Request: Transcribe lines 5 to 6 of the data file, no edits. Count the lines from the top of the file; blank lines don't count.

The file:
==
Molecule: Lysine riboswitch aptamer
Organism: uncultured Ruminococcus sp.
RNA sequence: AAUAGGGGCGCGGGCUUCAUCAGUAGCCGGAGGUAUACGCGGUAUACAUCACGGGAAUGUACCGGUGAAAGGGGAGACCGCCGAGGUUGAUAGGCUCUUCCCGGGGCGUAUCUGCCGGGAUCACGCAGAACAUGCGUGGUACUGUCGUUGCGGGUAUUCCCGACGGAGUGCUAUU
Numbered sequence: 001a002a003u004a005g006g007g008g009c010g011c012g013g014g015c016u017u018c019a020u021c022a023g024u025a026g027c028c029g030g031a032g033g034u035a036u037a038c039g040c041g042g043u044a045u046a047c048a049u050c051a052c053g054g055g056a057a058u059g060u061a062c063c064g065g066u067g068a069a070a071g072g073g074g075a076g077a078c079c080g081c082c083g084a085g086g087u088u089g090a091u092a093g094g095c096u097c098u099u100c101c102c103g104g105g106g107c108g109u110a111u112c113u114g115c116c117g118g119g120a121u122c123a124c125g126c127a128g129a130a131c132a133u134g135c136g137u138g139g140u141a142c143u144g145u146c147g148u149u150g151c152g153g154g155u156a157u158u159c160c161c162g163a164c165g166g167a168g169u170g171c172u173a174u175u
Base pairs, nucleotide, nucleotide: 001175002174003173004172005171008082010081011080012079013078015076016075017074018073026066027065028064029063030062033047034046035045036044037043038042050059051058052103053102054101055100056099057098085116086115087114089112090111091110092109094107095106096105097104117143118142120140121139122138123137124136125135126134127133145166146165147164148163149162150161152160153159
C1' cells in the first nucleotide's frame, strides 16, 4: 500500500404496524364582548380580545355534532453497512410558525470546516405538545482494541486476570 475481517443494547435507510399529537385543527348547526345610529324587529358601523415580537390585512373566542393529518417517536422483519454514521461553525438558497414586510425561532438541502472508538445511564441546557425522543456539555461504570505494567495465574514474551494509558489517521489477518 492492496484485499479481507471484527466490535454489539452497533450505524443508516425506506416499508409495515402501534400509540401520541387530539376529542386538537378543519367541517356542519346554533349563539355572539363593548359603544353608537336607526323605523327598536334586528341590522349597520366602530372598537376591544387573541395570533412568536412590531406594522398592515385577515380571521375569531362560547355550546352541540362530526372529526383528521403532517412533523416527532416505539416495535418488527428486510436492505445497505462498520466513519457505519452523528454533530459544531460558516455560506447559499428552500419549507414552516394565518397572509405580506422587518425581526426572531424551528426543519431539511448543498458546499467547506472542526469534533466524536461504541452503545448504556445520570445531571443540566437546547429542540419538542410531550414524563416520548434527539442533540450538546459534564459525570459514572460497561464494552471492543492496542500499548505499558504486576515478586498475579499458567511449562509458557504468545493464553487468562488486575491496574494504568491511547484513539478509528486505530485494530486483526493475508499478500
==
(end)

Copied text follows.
Base pairs, nucleotide, nucleotide: 001175002174003173004172005171008082010081011080012079013078015076016075017074018073026066027065028064029063030062033047034046035045036044037043038042050059051058052103053102054101055100056099057098085116086115087114089112090111091110092109094107095106096105097104117143118142120140121139122138123137124136125135126134127133145166146165147164148163149162150161152160153159
C1' cells in the first nucleotide's frame, strides 16, 4: 500500500404496524364582548380580545355534532453497512410558525470546516405538545482494541486476570 475481517443494547435507510399529537385543527348547526345610529324587529358601523415580537390585512373566542393529518417517536422483519454514521461553525438558497414586510425561532438541502472508538445511564441546557425522543456539555461504570505494567495465574514474551494509558489517521489477518 492492496484485499479481507471484527466490535454489539452497533450505524443508516425506506416499508409495515402501534400509540401520541387530539376529542386538537378543519367541517356542519346554533349563539355572539363593548359603544353608537336607526323605523327598536334586528341590522349597520366602530372598537376591544387573541395570533412568536412590531406594522398592515385577515380571521375569531362560547355550546352541540362530526372529526383528521403532517412533523416527532416505539416495535418488527428486510436492505445497505462498520466513519457505519452523528454533530459544531460558516455560506447559499428552500419549507414552516394565518397572509405580506422587518425581526426572531424551528426543519431539511448543498458546499467547506472542526469534533466524536461504541452503545448504556445520570445531571443540566437546547429542540419538542410531550414524563416520548434527539442533540450538546459534564459525570459514572460497561464494552471492543492496542500499548505499558504486576515478586498475579499458567511449562509458557504468545493464553487468562488486575491496574494504568491511547484513539478509528486505530485494530486483526493475508499478500